That’s some great advice! I would add, as a perfectionist myself, that sometimes I need to remember to have fun. Which is harder than that sounds. It’s so easy for me to get caught up with making every little sentence absolutely perfect with the right amount of foreshadowing and showing-not-telling and character motivation and all that nitty-gritty. When that happens, I lose sight of the joy of just…creating, and oftentimes I end up not writing anything, or just procrastinating.
Of course, there is a place for the technical, structural side, otherwise you’d get the mess that my younger self produced when she wrote blissfully while breaking every writing rule out there. But at the same time, that younger self was not hampered by perfectionism, and she finished story after story. Like most things, I think it’s important to
not be as extreme as I ambalance both sides, keeping story structure/writing advice in mind while not letting it stifle the pure fun of creating worlds and souls out of twenty six letters.
"Moonlight drowns out all but the brightest stars." ~ J.R.R. TolkienSeptember 12, 2020 at 10:24 pm #119459Mischievous Thwapling@mischievous-thwapling
Wow, all of this is super helpful for me, guys. Thank you all.
I didn’t even realize it until I read your post, but I’ve been quite guilty of that. Lately, I’ve been procrastinating writing my book and telling myself that I’ll do it later. It’s because I’ve been letting that technical, structural side suck all the fun out of it, and I didn’t even know it! Thanks for that, it is extremely eye-opening and beneficial for me. 🙂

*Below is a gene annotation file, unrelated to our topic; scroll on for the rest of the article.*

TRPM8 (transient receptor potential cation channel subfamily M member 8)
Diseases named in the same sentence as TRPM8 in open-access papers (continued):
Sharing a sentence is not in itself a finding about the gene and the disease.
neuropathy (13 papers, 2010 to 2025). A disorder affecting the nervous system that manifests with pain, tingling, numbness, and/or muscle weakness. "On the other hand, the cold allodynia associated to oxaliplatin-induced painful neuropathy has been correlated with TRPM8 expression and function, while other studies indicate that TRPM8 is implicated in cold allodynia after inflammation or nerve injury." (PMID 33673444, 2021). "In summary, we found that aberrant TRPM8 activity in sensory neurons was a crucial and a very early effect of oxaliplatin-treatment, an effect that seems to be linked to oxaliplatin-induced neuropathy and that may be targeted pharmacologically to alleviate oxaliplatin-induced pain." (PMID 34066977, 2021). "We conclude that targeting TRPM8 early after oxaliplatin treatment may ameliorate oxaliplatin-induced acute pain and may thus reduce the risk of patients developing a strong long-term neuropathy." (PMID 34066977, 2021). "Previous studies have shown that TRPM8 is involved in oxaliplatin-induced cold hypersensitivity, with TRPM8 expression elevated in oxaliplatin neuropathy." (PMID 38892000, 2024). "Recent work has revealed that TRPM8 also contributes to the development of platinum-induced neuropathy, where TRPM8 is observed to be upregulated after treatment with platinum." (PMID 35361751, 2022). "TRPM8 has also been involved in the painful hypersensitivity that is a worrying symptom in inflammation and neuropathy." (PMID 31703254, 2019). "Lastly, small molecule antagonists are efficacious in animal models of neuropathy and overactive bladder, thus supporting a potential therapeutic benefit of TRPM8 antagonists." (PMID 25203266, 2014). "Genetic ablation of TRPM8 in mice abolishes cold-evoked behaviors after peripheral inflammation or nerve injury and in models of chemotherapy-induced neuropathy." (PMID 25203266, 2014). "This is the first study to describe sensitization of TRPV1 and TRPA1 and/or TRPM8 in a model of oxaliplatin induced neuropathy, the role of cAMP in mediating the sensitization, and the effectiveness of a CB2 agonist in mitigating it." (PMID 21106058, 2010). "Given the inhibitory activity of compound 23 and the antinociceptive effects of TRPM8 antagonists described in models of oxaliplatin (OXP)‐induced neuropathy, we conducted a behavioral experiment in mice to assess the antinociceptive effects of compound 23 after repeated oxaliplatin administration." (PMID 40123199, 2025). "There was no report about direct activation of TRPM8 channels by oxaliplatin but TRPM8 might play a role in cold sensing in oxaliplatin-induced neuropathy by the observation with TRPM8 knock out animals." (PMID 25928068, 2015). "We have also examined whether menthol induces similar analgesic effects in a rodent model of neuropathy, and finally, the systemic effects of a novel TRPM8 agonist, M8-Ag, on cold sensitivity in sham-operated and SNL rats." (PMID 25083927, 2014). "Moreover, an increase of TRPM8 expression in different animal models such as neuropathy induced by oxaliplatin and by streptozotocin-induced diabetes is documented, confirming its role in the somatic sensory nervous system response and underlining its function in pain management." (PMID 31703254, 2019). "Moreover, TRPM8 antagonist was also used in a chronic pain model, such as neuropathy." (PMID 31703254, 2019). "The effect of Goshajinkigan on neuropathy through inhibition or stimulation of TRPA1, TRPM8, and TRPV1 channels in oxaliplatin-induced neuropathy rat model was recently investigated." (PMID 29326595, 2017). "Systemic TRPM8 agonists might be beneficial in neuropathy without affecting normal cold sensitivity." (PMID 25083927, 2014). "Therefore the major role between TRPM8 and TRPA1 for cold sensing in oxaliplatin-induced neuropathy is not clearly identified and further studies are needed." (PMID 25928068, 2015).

- This reply was modified 1 year, 8 months ago by Mischievous Thwapling.
"I threw stones at the stars, but the whole sky fell."September 13, 2020 at 8:53 am #119464Taylor Clogston@taylorclogston
Fantastic advice from @bama-rose .
My productivity increased when I started setting deadlines for myself.
If I have eight total hours to edit this draft, then I sit down, start my timer, and work at it for however long. When I’m done with a session, I log my time in a spreadsheet. When that time adds up to eight hours, I’m done with that draft and it’s time to work on something else.
It turned my mindset from perfecting one chapter at a time (which is a terrible workflow for most people and may or may not result in tearing your hair out later when you learn something new or make a stylistic change which requires you to re-perfect all those previous chapters) to iterative editing where I pass over the whole draft in a short period of time, performing a few closely related edits across the whole manuscript.
Experimenting, failing, seeing the result of a final project helps more than rewriting the same book for five years. I know, I’ve done both.
“Perfect” is the enemy of “good enough.”
"...the one with whom he so sought to talk has already interceded for him." -The Master and MargaritaSeptember 14, 2020 at 9:44 pm #119520Olivia Catherine@olivia
I didn’t see this till now, but I’m still going to answer because I’ve struggled with the same thing, Madelyn!
I read your question and knew immediately what I was going to say.
And then I saw Alabama’s reply.
She answered with exactly what I was thinking, just in a more refined way. 😉 But then again, she’s always had the reputation of stealing my ideas and using them… or maybe it’s the other way around… 😉 😀
But @bama-rose, I have to give it to you. You said it perfectly. Just like I would’ve. Still reading my thoughts I see. 😉
So anyway, what I did was simply started writing. I basically forced myself not to be so perfectionistic by setting a timer and seeing how much I could write in that time. I still didn’t write as fast as I possibly could because I still cared about the quality of the writing, but I came to realize what Alabama said. You really can’t edit a blank page. So start writing.
And if you didn’t guess by now, it was indeed my dear friend Alabama Rose who taught me not to be so perfectionistic with my writing. 😉 She’s a great teacher. So I recommend that you take her advice and put it into practice. 🙂 You can do it!
Even the smallest person can change the course of the future. -JRR TolkienSeptember 14, 2020 at 9:51 pm #119522